“From when it was founded, GJC has had a very broad idea of what Jewish life would be and the kind of Jewish life it would foster, which is why it was called a center — it offers a really broad range of things, including arts and lectures,” said Adam Zeff, the congregation’s rabbi.
Offering so many different potential entry points gives people “different gateways to come to the community,” he added. “There has to be a way that people can engage in a substantive way with Jewish traditions through the arts, because there are people who are not going to come to the sanctuary on a Saturday morning for Shabbat services.”
For Hoffman, the most important role that arts and culture can play in the Jewish community is to get people off the couch and into the events. “There is a key word in the arts and culture world right now: experience. What people want right now, especially for the younger generation, are actual lived experiences. People are on Facebook, but at the end of the day, they still want these real connections.”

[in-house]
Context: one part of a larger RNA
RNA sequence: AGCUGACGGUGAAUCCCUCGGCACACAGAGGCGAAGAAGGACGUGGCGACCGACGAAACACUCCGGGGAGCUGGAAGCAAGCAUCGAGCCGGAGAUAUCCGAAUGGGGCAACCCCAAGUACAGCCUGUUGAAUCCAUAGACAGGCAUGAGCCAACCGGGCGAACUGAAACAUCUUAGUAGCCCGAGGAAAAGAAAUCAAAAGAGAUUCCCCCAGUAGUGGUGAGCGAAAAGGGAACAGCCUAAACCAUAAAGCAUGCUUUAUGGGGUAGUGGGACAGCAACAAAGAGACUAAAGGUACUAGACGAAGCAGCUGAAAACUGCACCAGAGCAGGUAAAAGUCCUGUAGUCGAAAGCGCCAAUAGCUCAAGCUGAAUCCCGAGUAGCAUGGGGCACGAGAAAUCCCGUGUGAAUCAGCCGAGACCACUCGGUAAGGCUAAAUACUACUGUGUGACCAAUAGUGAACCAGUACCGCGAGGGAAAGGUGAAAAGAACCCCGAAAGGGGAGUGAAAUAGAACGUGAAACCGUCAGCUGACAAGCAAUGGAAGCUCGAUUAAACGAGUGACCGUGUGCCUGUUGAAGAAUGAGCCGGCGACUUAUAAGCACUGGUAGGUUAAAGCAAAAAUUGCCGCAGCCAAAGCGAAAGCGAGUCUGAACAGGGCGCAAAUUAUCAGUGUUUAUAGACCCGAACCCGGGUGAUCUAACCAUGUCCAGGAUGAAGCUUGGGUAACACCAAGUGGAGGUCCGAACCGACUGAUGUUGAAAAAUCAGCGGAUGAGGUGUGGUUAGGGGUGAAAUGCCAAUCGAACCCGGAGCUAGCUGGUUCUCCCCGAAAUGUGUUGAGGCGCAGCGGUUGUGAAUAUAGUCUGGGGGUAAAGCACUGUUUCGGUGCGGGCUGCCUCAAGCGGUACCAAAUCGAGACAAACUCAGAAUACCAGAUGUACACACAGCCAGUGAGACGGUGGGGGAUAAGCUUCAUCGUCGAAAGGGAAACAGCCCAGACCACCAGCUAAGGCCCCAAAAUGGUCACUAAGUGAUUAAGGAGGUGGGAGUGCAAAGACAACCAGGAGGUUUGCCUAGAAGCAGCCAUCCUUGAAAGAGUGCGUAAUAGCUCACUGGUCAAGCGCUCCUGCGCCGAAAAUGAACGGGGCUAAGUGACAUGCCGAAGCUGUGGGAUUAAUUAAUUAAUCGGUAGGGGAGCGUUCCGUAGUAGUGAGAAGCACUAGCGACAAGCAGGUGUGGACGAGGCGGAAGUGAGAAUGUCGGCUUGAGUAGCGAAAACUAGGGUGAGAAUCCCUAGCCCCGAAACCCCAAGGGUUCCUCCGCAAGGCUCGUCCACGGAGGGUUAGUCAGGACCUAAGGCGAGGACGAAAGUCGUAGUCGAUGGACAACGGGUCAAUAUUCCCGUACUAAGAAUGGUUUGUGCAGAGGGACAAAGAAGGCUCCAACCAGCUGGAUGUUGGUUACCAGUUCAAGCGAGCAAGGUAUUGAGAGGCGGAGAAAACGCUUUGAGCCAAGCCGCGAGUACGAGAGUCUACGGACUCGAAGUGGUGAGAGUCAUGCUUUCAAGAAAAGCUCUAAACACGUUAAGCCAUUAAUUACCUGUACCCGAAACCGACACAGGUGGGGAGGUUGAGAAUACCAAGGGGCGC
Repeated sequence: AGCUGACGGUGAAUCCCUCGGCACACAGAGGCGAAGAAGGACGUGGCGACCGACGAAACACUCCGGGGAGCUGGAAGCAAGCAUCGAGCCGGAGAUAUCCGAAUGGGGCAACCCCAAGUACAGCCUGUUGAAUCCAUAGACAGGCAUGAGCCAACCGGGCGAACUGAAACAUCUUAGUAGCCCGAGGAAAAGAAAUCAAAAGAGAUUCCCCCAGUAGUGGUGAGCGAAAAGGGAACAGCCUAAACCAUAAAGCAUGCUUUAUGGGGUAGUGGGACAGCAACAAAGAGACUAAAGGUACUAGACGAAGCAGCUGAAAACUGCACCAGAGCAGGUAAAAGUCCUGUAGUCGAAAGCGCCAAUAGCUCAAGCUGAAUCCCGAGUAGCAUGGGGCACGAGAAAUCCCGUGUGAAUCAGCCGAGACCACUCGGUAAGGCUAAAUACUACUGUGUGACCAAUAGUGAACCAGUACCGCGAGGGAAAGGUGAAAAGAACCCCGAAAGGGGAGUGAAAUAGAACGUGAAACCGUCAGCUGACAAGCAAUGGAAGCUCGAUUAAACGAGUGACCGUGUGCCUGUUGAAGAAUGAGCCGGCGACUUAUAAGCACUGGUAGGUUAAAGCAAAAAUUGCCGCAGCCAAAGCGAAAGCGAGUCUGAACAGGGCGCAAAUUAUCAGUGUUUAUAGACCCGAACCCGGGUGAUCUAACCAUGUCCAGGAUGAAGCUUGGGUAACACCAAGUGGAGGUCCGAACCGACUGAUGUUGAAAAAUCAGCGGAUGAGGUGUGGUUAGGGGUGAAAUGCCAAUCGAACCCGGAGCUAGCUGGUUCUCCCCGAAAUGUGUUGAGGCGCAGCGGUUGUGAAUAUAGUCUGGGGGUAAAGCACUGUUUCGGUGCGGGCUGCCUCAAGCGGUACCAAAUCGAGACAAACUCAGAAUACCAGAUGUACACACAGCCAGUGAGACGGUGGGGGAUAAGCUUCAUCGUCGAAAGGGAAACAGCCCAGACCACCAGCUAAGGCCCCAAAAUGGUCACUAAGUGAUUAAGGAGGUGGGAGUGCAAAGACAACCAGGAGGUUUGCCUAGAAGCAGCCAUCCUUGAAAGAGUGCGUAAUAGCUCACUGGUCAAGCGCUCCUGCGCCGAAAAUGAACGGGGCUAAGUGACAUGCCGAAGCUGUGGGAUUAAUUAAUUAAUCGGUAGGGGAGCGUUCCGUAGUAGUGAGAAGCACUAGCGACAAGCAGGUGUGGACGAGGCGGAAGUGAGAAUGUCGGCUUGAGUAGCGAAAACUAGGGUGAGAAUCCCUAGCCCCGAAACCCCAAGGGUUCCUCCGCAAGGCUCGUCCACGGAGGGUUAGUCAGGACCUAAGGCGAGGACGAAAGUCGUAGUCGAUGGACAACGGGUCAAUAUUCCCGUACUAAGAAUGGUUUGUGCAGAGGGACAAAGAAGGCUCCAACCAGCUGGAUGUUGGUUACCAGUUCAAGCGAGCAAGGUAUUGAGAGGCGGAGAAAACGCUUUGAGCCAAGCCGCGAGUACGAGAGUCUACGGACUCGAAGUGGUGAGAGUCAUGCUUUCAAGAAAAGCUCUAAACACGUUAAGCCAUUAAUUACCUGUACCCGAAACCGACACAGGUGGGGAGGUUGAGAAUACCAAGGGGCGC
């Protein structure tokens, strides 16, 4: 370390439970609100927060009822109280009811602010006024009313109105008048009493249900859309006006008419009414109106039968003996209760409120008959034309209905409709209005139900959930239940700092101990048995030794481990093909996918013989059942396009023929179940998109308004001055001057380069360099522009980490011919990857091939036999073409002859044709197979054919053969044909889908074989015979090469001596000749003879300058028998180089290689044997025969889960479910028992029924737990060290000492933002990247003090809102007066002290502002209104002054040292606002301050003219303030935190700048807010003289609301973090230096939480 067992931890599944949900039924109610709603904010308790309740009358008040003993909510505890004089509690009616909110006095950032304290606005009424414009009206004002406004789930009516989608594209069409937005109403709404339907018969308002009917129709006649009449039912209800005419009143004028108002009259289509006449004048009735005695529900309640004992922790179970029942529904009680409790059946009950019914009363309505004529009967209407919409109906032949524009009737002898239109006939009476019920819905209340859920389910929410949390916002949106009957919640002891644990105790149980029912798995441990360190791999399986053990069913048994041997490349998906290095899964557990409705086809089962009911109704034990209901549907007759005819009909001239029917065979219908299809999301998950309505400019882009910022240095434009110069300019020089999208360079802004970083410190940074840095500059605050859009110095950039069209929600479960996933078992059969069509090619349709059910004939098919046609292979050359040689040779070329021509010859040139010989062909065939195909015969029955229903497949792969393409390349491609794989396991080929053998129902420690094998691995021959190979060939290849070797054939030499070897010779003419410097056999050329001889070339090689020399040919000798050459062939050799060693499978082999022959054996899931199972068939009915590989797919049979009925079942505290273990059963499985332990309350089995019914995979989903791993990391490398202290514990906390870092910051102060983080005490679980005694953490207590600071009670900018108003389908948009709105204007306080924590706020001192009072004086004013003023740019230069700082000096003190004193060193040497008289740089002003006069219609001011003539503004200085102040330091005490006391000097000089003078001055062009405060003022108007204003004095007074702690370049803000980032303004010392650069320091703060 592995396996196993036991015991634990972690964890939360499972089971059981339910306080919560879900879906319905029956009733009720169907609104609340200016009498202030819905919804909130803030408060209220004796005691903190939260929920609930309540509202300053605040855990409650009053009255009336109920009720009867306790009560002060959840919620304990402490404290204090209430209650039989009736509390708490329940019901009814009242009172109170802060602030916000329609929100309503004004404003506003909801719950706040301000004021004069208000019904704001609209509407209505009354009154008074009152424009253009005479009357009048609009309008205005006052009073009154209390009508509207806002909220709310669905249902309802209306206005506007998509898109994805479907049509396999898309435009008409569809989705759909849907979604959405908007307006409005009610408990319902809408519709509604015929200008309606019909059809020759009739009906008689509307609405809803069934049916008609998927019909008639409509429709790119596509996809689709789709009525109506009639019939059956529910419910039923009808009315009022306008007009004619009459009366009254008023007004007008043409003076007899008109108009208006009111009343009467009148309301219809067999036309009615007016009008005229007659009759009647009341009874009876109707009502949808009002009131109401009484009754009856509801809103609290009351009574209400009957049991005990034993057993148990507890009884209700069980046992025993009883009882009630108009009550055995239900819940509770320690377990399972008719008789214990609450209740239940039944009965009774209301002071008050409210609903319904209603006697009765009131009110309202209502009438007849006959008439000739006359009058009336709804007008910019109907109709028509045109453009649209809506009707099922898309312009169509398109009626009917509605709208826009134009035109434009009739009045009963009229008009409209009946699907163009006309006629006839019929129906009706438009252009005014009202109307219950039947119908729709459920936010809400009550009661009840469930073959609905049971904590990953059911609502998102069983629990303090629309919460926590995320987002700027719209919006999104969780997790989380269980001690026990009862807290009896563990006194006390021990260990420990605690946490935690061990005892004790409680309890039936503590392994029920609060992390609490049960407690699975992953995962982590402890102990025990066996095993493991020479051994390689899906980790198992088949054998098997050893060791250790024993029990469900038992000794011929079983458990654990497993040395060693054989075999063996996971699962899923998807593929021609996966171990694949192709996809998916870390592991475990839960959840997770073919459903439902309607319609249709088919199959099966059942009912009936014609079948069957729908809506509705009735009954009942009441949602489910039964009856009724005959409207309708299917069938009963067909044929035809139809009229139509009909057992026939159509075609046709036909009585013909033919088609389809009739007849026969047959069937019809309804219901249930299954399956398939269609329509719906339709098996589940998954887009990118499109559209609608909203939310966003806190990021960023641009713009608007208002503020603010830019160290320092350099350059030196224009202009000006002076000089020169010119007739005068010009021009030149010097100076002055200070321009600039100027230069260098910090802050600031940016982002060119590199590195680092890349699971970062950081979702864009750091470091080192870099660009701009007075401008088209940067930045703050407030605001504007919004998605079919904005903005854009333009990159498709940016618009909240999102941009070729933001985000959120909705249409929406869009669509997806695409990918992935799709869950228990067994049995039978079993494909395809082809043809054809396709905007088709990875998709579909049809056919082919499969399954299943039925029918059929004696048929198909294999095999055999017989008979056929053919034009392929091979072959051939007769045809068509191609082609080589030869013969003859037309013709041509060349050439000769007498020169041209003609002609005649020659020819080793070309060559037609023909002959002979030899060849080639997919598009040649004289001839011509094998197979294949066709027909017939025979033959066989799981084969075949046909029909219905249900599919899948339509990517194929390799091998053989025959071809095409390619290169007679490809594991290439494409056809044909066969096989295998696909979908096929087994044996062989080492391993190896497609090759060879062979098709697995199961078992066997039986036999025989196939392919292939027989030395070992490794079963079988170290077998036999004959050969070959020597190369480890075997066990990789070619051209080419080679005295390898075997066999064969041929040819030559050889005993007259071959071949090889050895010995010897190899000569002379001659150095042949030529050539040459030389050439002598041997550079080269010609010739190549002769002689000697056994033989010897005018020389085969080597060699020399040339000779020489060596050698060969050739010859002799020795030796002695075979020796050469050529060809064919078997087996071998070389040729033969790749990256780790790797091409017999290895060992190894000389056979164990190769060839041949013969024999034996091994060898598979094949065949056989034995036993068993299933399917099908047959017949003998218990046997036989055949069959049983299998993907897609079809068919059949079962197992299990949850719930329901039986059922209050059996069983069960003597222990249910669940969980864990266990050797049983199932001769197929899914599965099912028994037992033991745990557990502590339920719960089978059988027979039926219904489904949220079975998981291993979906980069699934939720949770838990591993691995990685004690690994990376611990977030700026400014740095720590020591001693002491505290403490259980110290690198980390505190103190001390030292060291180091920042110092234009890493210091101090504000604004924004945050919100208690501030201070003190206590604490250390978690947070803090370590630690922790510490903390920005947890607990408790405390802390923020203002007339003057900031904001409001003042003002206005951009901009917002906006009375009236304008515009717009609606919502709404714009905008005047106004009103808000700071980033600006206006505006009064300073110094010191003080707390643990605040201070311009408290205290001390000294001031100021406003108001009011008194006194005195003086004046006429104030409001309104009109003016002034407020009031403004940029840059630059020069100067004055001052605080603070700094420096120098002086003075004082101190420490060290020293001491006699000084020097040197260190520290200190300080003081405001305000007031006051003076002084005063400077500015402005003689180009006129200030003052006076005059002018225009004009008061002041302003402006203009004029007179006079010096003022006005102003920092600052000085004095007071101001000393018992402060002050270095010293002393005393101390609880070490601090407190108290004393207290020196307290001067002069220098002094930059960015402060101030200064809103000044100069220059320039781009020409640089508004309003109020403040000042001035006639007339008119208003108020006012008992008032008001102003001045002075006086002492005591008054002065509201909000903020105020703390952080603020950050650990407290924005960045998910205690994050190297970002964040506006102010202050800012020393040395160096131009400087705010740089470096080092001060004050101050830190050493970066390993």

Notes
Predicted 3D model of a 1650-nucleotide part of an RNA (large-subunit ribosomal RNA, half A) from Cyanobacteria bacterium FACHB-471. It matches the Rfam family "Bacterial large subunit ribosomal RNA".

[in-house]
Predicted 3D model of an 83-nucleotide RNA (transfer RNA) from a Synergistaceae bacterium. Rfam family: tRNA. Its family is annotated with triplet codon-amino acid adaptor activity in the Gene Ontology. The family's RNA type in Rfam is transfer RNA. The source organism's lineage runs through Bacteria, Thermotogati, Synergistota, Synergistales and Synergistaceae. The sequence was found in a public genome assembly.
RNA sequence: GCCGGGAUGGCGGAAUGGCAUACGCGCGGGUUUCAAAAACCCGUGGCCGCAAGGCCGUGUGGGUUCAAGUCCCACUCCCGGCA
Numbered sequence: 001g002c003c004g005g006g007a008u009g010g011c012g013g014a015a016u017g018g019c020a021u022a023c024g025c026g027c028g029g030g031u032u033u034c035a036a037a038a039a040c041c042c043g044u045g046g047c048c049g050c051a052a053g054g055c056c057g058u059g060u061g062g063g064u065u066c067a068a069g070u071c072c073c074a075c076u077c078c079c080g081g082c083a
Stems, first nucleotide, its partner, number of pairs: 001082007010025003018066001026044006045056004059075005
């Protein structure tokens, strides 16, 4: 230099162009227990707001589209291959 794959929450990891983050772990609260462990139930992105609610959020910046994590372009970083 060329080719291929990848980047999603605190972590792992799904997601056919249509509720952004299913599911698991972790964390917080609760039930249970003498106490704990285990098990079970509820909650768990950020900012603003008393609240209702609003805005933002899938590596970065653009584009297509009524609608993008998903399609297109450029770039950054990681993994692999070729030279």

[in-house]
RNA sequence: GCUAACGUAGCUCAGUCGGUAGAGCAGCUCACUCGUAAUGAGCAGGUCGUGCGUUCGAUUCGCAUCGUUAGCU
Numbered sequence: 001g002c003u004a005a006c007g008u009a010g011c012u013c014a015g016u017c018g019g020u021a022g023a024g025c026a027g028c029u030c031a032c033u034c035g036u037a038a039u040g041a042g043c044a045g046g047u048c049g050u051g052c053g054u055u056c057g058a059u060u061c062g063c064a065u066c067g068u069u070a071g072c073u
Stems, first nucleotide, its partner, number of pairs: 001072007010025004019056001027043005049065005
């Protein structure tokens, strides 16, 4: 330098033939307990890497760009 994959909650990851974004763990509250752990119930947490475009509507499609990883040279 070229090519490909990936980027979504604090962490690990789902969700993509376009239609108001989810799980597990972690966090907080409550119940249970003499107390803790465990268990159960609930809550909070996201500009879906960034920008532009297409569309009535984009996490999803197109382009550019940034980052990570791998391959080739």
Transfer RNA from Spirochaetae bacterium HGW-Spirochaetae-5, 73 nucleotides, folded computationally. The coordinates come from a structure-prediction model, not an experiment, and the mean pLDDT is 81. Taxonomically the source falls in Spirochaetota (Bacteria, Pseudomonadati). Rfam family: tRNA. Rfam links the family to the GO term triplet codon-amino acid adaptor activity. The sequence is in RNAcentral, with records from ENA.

He referenced recent events at the Gershman Y to emphasize the importance of bringing the different elements of Judaism together in order to create experiences that maintain and increase the bonds between the individual and their community.
“We aren’t just showing a film at the festival — we are bringing in panelists to talk about the film. We did a seder focused on arts and culture, but we brought in Rabbi Eli Freedman from Rodeph Shalom to make the connections between what we were doing with poetry and dance and music with the liturgy. Jewish tradition and rituals needed to connect to the artistic tradition. I don’t think you need to sacrifice one for the other.”
For Zeff, it doesn’t matter whether you participate in the community solely through cultural events or if those events are the catalyst to a more spiritual or religious involvement with the community. The important thing is that you are engaged.
“What I want as a rabbi is for people to engage in a real substantive way — whatever that way is for them,” he said. “We have to honor that and not always see it as the means to another end.”